The first local branch of the Muslim Brotherhood, already at the time composed by different factions, was established in Jerusalem in 1946. Its first representatives, however, arrived from Egypt in 1936 with the aim of encouraging the Palestinians in their struggle against the British strategy for the region and Jewish immigration.

In the 1950s and 1960s, the Brotherhood weakened due to the harsh repression carried out by Egyptian President Gamal Nasser. After the Six-Day War of 1967, the Palestine Liberation Organization (PLO) shifted increasingly toward violence and terrorism, a strategy that Hamas’s precursors did not embrace.

They chose instead to focus on social and cultural activities – benefiting for this from the tolerance of the Israeli authorities, which regarded them as a counterbalance to the main enemy, the PLO – in an environment that was increasingly turning toward religion. Between 1967 and 1987, the year in which Hamas was founded, two decades after the beginning of the Israeli occupation, the number of mosques in Gaza tripled from 200 to 600.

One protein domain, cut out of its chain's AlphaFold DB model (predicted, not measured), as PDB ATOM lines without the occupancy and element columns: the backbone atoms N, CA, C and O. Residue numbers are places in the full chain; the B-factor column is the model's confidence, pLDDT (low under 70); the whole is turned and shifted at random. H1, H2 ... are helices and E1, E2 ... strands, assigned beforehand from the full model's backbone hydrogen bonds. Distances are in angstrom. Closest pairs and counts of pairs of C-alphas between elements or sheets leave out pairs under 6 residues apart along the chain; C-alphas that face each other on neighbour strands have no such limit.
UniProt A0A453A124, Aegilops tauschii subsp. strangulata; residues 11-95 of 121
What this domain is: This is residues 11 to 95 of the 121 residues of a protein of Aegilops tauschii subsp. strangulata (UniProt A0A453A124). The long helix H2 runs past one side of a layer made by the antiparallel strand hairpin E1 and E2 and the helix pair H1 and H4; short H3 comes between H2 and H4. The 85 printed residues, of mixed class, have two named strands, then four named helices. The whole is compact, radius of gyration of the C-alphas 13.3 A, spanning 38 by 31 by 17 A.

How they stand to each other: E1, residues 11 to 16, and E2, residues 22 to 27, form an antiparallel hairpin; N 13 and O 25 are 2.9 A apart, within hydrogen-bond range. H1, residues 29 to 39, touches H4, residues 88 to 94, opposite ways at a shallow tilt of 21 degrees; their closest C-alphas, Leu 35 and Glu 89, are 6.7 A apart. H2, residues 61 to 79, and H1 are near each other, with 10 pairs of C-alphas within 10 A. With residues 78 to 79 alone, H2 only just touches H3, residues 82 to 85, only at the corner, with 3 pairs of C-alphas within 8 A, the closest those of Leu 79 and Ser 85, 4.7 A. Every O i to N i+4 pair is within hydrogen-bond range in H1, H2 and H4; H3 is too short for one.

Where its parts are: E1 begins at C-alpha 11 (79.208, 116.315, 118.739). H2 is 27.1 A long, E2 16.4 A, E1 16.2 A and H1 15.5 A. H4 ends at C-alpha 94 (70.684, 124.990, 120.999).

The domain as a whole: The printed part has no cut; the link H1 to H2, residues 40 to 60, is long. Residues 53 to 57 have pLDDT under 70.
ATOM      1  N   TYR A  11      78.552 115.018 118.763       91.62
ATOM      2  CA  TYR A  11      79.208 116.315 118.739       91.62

Hamas was created in 1987 during the outbreak of the first intifada. Its founder, the Al-Jura-born Sheikh Ahmed Yassin, established its movement out of the largely dormant Brotherhood’s Gaza branch and with the aim of assuming a driving role in the revolt of 1987.

The organization carried out its first attack against Israel in 1989, killing two soldiers. Sheikh Yassin was sentenced to life in prison and 400 Hamas activists were deported to the Israeli-occupied South Lebanon, where Hezbollah and Hamas established their ties.